Free Speech and the Inevitability of Political Violence

Much has been said about the First Amendment as of late.

Conservatives are boycotting the NFL due to the league’s unwillingness to stifle the 1st Amendment rights of players on company time. Liberals generally agree that this is outrageous and un-American.

In the wake the August free speech rally held in Charlottesville, however, liberals sang a different tune. Urine and acid was thrown on attendees as liberals everywhere lauded the perpetrators. Some even went as far to liken the violent hordes of Antifa counter-protesters to the American troops who stormed the beaches of Normandy in 1944.

antifa-flag-burning
Real American heroes or communist degenerates?

In the fallout of the Charlottesville rally, tech companies such as Google, Cloudflare, and Twitter began turning the screw on the free speech of white nationalists. Again, liberals cheered.

As it happens, free speech is only popular in an ideological echo chamber. In a nation as divided as America, it is a precursor for boycotts, censorship, and violence.

The Inevitability of Political Violence

Political free speech is a long-term attack on the physical, financial, and ideological security of individuals or groups.

During the 2016 election, Trump supporters lined the streets of Californian cities shouting “build a wall” and “deport illegal immigrants”. Liberals were right to view the scene as an existential threat to many people who call America their home.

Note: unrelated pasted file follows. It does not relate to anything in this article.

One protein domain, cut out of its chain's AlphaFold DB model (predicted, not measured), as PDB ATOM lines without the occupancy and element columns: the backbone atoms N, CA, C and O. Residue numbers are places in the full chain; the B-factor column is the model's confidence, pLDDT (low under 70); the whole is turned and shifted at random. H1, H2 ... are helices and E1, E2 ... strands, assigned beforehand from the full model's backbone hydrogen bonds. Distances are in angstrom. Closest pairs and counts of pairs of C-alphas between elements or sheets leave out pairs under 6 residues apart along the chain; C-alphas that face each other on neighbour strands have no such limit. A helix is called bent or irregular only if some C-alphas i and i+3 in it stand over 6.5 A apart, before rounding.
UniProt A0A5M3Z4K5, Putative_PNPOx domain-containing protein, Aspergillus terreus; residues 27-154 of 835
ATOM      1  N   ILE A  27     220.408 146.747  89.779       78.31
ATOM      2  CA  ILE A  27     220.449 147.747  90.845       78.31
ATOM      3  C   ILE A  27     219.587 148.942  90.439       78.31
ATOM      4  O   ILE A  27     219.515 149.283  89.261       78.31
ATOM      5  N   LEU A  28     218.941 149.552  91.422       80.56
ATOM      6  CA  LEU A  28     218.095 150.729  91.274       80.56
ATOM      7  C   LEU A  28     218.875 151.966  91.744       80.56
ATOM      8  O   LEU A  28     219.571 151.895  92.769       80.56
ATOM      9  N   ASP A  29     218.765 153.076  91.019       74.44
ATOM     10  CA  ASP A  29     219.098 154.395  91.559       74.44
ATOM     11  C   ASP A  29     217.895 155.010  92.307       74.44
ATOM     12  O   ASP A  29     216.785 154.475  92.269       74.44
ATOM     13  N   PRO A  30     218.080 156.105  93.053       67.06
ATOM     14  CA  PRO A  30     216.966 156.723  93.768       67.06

Does this fact make the many documented attacks on Trump supporters by Mexican protesters justified? Naturally, it depends on where one lies on the ideological spectrum.

In a multicultural society, ideology and identity become inextricably linked. If one out of three young Muslims in your country are sympathetic to the Islamic killers that massacred 50 people just blocks away from your flat, it serves to put you and your countryman’s differing opinions on corporate tax rates in perspective.

“I don’t care that you joined ISIS, Ahmed. Diversity is what makes this country great!”

On election night, Van Jones coined an idiotic phrase to describe this phenomenon. A whitelash.

Of course, white Americans were destined to become consumers of identity politics the moment white Americans were destined to become a minority in America. When nearly everyone in a society shares a similar cohesive identity and culture, there is no need for identity politics.

Thus, it would seem, the jig is up. The football games white Americans used to anticipate have become vehicles to promote black identity politics and anti-American sentiments. Political rallies (at least for the right-wing) have become spaces for anarcho-communist violence. Even the American flag is racist, apparently.

So, yeah, white people are pissed off. The same way blacks are pissed when a cop guns down a black man under dubious circumstances. The same way Latinos are enraged when their family friend is deported to a country they have not seen in a decade.

In what has become a clash of cultures, one or more groups are going to have to win out. Free speech will not protect one from getting fired from their job, maced, deported, or hauled off to jail as a political prisoner. Given that the ideology behind each competing faction comes with a set of legal and economic carrots and sticks to be divvied up selectively, some will benefit while others suffer.

Free speech is fine until it becomes an existential threat. Then it has to be repressed. Violently.

That’s politics, and politics is violence. Avoiding this fundamental truth is juvenile.

 

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